We’re also considering running a UBC STANDARDS DAY periodically.  This will not be a training day.  Instead, we’ll set the range up and students who have already taken the UBC class will have an opportunity to come test themselves against the standard.  Working on cost, final details of COF, etc.


I am really looking forward to this.

Personal Stuff for Sale

1.  EoTech 552 holographic sight (takes two AA batts, NV compatible).  Used, in excellent shape, never any trouble.  $375


2. S&W Model 10 .38 Special (blue, 4″ heavy barrel, early pre-lock gun.  Excellent condition.  SCDL required.  $300


I recently got an e-mail from a couple that had attended one of our ‘Introduction to Defensive Handgun’ classes.  The IDH is one of our favorite classes and everyone that attends gives it great reviews, but we don’t get many takers for it.  It’s a shame, because a ton of information is put out and you’ll be able to make a more informed decision when you decide to purchase a defensive handgun.  The class can save you a lot of money, time and frustration.  I completely agree with the conclusion found in the last sentence below.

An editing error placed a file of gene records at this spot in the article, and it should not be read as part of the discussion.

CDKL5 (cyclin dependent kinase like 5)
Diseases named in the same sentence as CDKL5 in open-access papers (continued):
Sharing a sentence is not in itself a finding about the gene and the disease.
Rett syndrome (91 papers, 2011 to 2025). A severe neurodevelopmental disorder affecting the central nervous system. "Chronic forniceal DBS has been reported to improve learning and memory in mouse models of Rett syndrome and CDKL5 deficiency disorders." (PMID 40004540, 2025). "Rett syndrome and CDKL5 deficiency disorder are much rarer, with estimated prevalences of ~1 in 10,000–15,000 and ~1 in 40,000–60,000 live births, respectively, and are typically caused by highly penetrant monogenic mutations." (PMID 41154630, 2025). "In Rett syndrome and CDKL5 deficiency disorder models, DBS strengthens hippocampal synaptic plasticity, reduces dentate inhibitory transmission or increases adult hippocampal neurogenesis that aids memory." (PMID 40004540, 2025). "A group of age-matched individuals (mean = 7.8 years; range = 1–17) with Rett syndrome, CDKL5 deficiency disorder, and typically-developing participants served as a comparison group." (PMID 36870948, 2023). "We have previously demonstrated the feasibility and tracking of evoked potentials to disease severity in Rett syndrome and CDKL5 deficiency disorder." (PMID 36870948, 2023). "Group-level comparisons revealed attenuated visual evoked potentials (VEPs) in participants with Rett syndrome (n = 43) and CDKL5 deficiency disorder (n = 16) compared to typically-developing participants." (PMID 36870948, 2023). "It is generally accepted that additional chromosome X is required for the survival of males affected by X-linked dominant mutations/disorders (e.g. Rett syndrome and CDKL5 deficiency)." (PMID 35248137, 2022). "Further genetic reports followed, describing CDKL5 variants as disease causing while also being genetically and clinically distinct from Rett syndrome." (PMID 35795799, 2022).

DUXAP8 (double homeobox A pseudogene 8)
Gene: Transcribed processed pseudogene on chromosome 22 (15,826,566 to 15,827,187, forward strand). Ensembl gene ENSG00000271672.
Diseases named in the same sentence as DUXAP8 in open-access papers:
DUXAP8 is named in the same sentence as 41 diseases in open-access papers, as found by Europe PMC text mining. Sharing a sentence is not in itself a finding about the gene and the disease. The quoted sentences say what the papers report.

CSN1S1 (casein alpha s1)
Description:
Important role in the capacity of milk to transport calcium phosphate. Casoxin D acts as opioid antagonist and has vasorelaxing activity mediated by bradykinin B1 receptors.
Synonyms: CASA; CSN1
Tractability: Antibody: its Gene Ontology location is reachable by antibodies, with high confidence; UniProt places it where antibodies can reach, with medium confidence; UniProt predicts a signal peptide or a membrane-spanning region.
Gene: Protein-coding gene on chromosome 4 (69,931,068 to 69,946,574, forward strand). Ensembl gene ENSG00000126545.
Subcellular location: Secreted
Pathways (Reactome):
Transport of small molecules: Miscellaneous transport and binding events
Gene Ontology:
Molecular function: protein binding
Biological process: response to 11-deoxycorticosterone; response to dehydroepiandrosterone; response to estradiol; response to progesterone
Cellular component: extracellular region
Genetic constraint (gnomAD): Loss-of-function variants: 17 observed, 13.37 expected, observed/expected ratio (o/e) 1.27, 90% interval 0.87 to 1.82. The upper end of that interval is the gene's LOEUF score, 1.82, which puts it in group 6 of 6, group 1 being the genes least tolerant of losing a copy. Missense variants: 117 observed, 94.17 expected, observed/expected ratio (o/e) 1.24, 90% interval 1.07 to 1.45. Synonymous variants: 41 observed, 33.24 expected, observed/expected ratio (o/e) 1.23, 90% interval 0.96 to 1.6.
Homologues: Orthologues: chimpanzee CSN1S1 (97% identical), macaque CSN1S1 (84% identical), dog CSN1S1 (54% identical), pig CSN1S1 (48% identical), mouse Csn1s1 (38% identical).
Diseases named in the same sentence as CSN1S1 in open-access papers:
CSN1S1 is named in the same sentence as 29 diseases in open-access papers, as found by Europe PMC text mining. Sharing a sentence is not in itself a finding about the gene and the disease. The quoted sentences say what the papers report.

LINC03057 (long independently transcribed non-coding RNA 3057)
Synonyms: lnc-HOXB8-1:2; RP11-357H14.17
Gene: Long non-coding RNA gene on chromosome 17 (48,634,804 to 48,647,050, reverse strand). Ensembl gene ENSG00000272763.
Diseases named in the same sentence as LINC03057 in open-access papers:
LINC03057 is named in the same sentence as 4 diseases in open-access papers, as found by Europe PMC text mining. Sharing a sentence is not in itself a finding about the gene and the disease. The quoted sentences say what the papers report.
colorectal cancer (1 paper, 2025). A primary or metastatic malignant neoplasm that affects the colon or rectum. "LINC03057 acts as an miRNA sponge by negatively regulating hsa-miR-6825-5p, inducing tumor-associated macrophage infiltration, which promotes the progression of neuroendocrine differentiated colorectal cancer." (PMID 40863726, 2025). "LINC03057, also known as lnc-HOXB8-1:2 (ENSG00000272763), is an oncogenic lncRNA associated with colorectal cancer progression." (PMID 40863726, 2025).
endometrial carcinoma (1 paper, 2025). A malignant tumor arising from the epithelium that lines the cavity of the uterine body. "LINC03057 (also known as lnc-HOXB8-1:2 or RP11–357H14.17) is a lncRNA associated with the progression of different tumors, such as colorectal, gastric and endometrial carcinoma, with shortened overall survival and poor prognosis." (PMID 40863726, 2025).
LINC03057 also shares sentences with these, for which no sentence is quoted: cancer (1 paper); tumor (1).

Here’s the e-mail:

T and I had the privilege of attending your Introduction to Defensive handgun class.  Overall this class surpassed our expectations.  As a fairly experienced shooter I did not expect to come away with much from the class and to my surprise, I found the class to be very informative and I walked away much more knowledgeable about handguns.   T, having minimal experience with firearms and specifically handguns, felt this course gave  her valuable information in an unintimidating way.  The pace of the course was such that allowed for questions and individual attention.  T and I both feel this would be a very valuable course for any person interested in handguns and really should be a prerequisite for a CWP course. 


We really appreciate it when a student takes the time to give us feedback on their experience with us, good or bad.  Thank you, K&T!


The IDH is usually scheduled the Tuesday evening before every CWP class.

Time:  6pm to 10 pm

Location:  Varies

Cost:  $50 (taking the IDH qualifies the student to take $25 off their CWP tuition)